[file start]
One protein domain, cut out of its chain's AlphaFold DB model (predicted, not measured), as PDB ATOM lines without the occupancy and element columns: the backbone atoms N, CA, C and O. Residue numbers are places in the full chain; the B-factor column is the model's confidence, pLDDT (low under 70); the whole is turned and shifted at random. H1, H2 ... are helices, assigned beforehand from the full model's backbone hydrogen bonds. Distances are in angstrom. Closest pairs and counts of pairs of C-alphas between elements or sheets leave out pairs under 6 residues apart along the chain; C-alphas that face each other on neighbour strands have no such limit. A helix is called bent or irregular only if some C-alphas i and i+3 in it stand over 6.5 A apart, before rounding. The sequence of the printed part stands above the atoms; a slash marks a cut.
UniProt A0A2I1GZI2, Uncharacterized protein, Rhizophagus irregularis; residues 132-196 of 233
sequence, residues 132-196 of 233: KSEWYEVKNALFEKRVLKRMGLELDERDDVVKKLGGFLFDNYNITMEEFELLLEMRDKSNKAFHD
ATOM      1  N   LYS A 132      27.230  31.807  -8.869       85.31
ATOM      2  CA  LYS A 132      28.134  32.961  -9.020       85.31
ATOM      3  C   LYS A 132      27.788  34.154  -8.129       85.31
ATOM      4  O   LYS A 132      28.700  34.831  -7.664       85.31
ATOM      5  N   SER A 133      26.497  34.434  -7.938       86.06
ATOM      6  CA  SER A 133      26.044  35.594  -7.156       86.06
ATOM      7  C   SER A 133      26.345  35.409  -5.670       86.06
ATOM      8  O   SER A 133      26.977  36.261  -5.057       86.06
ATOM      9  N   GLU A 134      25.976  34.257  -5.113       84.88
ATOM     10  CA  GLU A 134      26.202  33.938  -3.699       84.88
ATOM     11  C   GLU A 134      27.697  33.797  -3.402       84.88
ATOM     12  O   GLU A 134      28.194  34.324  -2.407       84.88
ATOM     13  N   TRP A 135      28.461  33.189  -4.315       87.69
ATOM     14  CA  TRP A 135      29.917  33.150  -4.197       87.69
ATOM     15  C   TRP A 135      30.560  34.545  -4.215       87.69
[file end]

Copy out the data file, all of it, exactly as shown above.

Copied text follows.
One protein domain, cut out of its chain's AlphaFold DB model (predicted, not measured), as PDB ATOM lines without the occupancy and element columns: the backbone atoms N, CA, C and O. Residue numbers are places in the full chain; the B-factor column is the model's confidence, pLDDT (low under 70); the whole is turned and shifted at random. H1, H2 ... are helices, assigned beforehand from the full model's backbone hydrogen bonds. Distances are in angstrom. Closest pairs and counts of pairs of C-alphas between elements or sheets leave out pairs under 6 residues apart along the chain; C-alphas that face each other on neighbour strands have no such limit. A helix is called bent or irregular only if some C-alphas i and i+3 in it stand over 6.5 A apart, before rounding. The sequence of the printed part stands above the atoms; a slash marks a cut.
UniProt A0A2I1GZI2, Uncharacterized protein, Rhizophagus irregularis; residues 132-196 of 233
sequence, residues 132-196 of 233: KSEWYEVKNALFEKRVLKRMGLELDERDDVVKKLGGFLFDNYNITMEEFELLLEMRDKSNKAFHD
ATOM      1  N   LYS A 132      27.230  31.807  -8.869       85.31
ATOM      2  CA  LYS A 132      28.134  32.961  -9.020       85.31
ATOM      3  C   LYS A 132      27.788  34.154  -8.129       85.31
ATOM      4  O   LYS A 132      28.700  34.831  -7.664       85.31
ATOM      5  N   SER A 133      26.497  34.434  -7.938       86.06
ATOM      6  CA  SER A 133      26.044  35.594  -7.156       86.06
ATOM      7  C   SER A 133      26.345  35.409  -5.670       86.06
ATOM      8  O   SER A 133      26.977  36.261  -5.057       86.06
ATOM      9  N   GLU A 134      25.976  34.257  -5.113       84.88
ATOM     10  CA  GLU A 134      26.202  33.938  -3.699       84.88
ATOM     11  C   GLU A 134      27.697  33.797  -3.402       84.88
ATOM     12  O   GLU A 134      28.194  34.324  -2.407       84.88
ATOM     13  N   TRP A 135      28.461  33.189  -4.315       87.69
ATOM     14  CA  TRP A 135      29.917  33.150  -4.197       87.69
ATOM     15  C   TRP A 135      30.560  34.545  -4.215       87.69